A contrast in scale creates an uncanny effect, too, in “Stub of a Red Pencil,” a metaphysical address to the titular object. “You were sharpened to a fine point / With a rusty razor blade,” Simic writes. “Then the unknown hand swept the shavings / Into its moist palm / And disappeared from view.” That hand recalls the hand of God, whose absence or apathy shapes “An inconceivable, varied world / Surrounding your severe presence / On every side, / Stub of a red pencil.” In Simic’s poetry, the universe’s indifference to mortal affairs is less a source of mourning than of marvel; in the dreamlike “Makers of Labyrinths,” he proposes a toast with “The wine of eternal ambiguities,” and muses, “Our misfortunes are builders. / They always forget about windows, / Make the ceilings low and heavy.” There is an acute awareness of suffering, and even a suggestion of complicity, in poems like “Reading History,” in which the speaker, studying atrocities of centuries past, compares himself to a judge condemning someone to execution:

    How vast, dark, and impenetrable
    Are the early-morning skies
    Of those led to their death
    In a world from which I’m entirely absent,
    Where I can still watch
    Someone’s slumped back,

    Someone who is walking away from me
    With his hands tied,
    His graying head still on his shoulders,
    Someone who
    In what little remains of his life
    Knows in some vague way about me,
    And thinks of me as God,
    As Devil.

    Yet Simic also laughs at the tendency to see one’s reflection everywhere. From “Mirrors at 4 A.M.”:

    They are more themselves keeping
    The company of a blank wall,
    The company of time and eternity,

    Which, begging your pardon,
    Cast no image
    As they admire themselves in the mirror,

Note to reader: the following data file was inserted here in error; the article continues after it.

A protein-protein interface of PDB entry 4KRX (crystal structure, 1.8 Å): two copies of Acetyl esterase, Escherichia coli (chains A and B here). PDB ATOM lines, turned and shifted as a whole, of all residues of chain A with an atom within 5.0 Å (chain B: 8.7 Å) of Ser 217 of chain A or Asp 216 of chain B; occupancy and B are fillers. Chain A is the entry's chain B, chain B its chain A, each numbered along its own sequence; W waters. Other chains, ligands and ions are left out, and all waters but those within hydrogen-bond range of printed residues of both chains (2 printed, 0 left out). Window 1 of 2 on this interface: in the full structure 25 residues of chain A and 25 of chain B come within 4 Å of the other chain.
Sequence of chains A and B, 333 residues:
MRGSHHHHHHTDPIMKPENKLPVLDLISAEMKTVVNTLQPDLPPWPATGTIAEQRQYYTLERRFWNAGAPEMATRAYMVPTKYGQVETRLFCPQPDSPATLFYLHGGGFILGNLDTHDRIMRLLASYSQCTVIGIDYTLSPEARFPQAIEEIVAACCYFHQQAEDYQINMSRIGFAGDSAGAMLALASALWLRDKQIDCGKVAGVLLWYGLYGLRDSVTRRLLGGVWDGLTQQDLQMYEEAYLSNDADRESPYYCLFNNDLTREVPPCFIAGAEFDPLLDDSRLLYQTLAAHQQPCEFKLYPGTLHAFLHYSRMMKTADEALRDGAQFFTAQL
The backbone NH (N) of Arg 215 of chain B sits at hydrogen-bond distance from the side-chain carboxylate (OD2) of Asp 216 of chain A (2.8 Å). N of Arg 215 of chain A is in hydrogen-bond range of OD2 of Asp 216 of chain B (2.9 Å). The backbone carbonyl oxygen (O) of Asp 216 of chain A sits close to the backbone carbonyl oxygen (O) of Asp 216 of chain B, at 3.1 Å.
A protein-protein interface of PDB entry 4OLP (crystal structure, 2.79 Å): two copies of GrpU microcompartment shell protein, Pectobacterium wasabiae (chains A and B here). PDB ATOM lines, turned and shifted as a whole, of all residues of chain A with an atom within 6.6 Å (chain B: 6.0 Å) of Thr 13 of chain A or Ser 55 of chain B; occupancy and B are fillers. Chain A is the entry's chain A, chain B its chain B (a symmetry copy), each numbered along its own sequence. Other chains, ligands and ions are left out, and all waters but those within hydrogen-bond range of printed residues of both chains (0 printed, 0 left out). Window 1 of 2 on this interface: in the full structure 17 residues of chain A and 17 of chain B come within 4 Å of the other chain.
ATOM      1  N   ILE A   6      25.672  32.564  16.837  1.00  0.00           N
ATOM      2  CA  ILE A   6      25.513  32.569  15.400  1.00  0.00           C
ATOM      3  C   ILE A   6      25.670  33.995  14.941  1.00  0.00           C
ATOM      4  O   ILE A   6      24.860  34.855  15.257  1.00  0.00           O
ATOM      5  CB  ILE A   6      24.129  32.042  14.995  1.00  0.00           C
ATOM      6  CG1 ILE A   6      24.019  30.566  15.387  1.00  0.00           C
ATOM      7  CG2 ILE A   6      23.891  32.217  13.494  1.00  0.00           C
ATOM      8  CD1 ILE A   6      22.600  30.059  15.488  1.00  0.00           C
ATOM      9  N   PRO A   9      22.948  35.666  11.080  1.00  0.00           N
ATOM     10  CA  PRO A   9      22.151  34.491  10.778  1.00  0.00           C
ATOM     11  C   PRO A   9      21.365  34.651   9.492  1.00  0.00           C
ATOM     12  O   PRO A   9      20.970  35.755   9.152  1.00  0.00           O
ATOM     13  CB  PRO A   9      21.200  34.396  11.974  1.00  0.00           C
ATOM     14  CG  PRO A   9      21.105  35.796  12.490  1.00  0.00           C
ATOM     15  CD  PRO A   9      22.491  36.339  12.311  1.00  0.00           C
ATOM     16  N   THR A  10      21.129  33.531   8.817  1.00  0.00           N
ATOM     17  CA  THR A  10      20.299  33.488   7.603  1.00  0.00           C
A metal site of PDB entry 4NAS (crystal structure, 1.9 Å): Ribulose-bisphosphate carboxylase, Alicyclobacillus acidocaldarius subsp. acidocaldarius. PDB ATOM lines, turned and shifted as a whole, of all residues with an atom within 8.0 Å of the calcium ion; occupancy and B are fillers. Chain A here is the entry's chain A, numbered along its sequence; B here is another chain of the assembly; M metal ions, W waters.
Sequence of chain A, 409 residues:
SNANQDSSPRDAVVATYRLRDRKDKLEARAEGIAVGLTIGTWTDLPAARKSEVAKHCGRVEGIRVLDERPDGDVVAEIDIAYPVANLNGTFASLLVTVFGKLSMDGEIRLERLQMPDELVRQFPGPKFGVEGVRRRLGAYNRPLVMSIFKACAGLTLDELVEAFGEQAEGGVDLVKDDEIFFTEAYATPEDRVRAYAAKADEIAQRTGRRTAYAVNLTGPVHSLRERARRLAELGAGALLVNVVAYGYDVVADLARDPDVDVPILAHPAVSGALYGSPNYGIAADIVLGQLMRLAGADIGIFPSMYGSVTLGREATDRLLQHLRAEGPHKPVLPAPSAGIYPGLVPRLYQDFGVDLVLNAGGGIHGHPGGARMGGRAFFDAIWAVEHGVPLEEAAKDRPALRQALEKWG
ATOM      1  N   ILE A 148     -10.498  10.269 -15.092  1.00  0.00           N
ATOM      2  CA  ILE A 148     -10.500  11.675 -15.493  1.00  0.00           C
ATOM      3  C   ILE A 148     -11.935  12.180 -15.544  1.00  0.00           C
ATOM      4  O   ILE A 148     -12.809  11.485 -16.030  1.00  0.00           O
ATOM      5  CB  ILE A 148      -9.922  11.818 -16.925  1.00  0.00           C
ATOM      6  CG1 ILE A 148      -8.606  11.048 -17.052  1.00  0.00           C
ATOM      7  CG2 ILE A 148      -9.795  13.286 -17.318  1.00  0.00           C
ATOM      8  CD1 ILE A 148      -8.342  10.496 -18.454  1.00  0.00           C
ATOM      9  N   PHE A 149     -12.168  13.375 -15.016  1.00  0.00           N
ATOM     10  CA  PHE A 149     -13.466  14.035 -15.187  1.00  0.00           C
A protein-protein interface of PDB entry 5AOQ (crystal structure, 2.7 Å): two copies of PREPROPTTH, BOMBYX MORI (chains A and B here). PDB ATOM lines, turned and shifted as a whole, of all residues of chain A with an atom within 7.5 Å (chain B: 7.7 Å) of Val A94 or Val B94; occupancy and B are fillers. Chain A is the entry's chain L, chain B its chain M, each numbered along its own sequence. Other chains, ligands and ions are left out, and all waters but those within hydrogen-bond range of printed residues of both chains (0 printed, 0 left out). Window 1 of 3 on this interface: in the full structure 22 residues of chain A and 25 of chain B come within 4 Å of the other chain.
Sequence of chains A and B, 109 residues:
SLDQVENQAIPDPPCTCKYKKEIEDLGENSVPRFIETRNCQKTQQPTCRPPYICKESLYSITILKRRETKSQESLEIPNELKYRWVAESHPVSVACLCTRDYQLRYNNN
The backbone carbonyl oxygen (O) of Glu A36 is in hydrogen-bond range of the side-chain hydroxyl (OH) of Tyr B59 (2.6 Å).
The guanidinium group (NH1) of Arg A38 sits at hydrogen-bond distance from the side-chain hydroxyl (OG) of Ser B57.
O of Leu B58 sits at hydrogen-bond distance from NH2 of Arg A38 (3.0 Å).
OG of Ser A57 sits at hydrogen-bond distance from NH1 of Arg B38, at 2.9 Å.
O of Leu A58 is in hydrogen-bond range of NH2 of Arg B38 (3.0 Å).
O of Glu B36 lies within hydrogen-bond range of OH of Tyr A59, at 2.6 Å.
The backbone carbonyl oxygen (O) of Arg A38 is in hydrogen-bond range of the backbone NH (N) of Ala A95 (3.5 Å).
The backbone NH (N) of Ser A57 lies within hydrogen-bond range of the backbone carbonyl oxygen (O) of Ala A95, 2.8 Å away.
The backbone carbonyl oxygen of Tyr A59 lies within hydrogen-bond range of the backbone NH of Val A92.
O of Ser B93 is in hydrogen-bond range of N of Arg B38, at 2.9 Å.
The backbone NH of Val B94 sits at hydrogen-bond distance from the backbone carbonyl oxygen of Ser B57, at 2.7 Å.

While you stand to the side
    Pulling a hankie out
    To wipe your brow surreptitiously.

    Or, as he puts it in “Private Eye”—which, like many of Simic’s poems, bears the influence of film noir—“To find clues where there are none, / That’s my job now.”

    A year after the September 11th attacks, The New Yorker dedicated a full page to “Late September,” an understated, haunting poem that both acknowledges the grief and terror of its moment and takes a long view. The speaker, hearing what he thinks is a television, “sure it was some new / Horror they were reporting,” goes to investigate, and finds “It was only the sea sounding weary / After so many lifetimes / Of pretending to be rushing off somewhere / And never getting anywhere.” In the wake of this nod to eternity, Simic returns to human time—“This morning, it felt like Sunday”—closing the poem by personifying “a dozen gray tombstones huddled close / As if they, too, had the shivers.”

    Always a poet of memory, Simic continued, in his career’s later stages, to contemplate the past and to imagine the beyond. “To Dreams,” by the logic of the unconscious, disrupts chronology—“I’m still living at all the old addresses”—and, in a reversal of expectations, stages waking as a kind of death:

    These back-door movie houses in seedy neighborhoods
    Still showing grainy films of my life,

    The hero always full of extravagant hope,
    Then losing it all in the end?—whatever it was—
    Then walking out into the cold, disbelieving light,
    Waiting close-lipped at the exit.